Wearable Media – Connecting in the Age of the Connected Self
By Kim Stokes
The age of the connected self is no longer a “thing,” but has truly arrived. People are now walking media with their bodies as storytellers, connected through their mobile screens, smartwatches, fitness trackers, glasses, and apparel. What does this mean for how we interact with brands, and each other, especially with the mounds of personal data that is now enabled at an exponential level?
The meaning of wearable technology for our future was one of the hottest topics at SXSW 2016. According to UnderArmour’s Head of NA Media & Advertising, Douglas Ziewacz, “trust, value, and content that interprets data are foundational elements” for wearables to be successful. And according to Alanna Cotton, VP of Mobile Computing Marketing at Samsung, “wearables are only cool if they provide utility, convenience, and real-time value. And real-time solutions are important to consumers, but such solutions need to tap into opt-in communities to take it the next level.”
What’s more, the industry is in a constant state of innovation. New forms and terms such as “embeddable” are emerging, where everything will be connected with health at the center*, as explained by Douglas Ziewacz. In his keynote interview with Fast Company Editor-in-Chief Robert Safian, and further covered in an article on AdAge, Kevin Plank, CEO of UnderArmour stressed the importance of data. For example, in the last year alone, the company’s consumers have logged 2 billion workouts into its database, and 8 billion foods. Such data can reveal patterns about what works best, and what can be dangerous. As Kevin Plank stated, “our belief is that data is effectively the new oil.”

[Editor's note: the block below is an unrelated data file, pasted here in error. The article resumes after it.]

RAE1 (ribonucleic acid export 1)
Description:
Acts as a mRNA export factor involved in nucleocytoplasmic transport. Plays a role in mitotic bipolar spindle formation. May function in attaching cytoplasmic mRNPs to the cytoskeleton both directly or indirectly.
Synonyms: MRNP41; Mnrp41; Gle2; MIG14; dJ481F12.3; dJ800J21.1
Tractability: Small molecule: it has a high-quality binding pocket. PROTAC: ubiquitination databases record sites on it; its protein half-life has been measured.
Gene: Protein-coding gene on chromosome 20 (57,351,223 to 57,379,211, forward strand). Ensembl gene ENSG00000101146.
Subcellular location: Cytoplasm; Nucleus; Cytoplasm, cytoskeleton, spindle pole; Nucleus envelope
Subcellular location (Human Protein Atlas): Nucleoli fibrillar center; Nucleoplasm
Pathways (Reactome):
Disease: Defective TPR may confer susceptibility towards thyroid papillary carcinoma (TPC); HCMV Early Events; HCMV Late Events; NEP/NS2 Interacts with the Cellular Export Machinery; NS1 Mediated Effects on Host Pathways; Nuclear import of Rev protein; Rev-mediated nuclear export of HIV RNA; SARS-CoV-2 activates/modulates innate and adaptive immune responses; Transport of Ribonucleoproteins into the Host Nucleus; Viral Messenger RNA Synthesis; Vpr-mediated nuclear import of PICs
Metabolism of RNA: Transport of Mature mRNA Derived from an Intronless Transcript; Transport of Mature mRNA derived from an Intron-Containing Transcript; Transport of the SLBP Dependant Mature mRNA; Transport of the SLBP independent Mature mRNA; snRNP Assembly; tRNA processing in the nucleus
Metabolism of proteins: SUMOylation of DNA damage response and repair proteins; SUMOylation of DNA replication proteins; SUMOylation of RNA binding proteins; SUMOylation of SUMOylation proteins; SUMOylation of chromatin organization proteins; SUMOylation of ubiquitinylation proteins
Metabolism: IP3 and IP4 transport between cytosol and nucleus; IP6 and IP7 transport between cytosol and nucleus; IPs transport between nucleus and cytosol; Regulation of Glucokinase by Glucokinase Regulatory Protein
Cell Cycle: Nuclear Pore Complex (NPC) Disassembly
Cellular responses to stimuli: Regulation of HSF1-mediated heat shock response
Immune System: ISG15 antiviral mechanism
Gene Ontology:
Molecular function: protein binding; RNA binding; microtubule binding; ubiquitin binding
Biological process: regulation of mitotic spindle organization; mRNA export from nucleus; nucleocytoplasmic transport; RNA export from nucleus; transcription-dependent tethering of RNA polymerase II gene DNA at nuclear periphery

The application of wearable technology is endless. For entertainment, Thom Gruhler, CVP Apps and Services at Microsoft pointed out that wearables empower you to take mobile experiences everywhere you go. Not only does Virtual Reality converge with the wearable world but emerging “mixed reality” forms such as holograms are bringing forth new multi-dimensional experiences.
And startups are popping up like weeds, from the Antelope Club that produces mobile workout textiles for electro muscle stimulation, to Vufine that developed high definition wearable display that connects to any device.
So is wearable technology here to stay? From Alanna Cotton’s perspective “this category is ready for mass adoption.” Which means brands outside the category need to be ready to engage with their customers at a whole new level.
Kim oversees digital and social media strategy and execution at MMC. She draws on her background in public relations, advertising, direct marketing and branded content marketing to advise brands on social media strategy, including development and management of owned assets, brand reputation, thought leadership, product innovation, online partnerships and influencer engagement.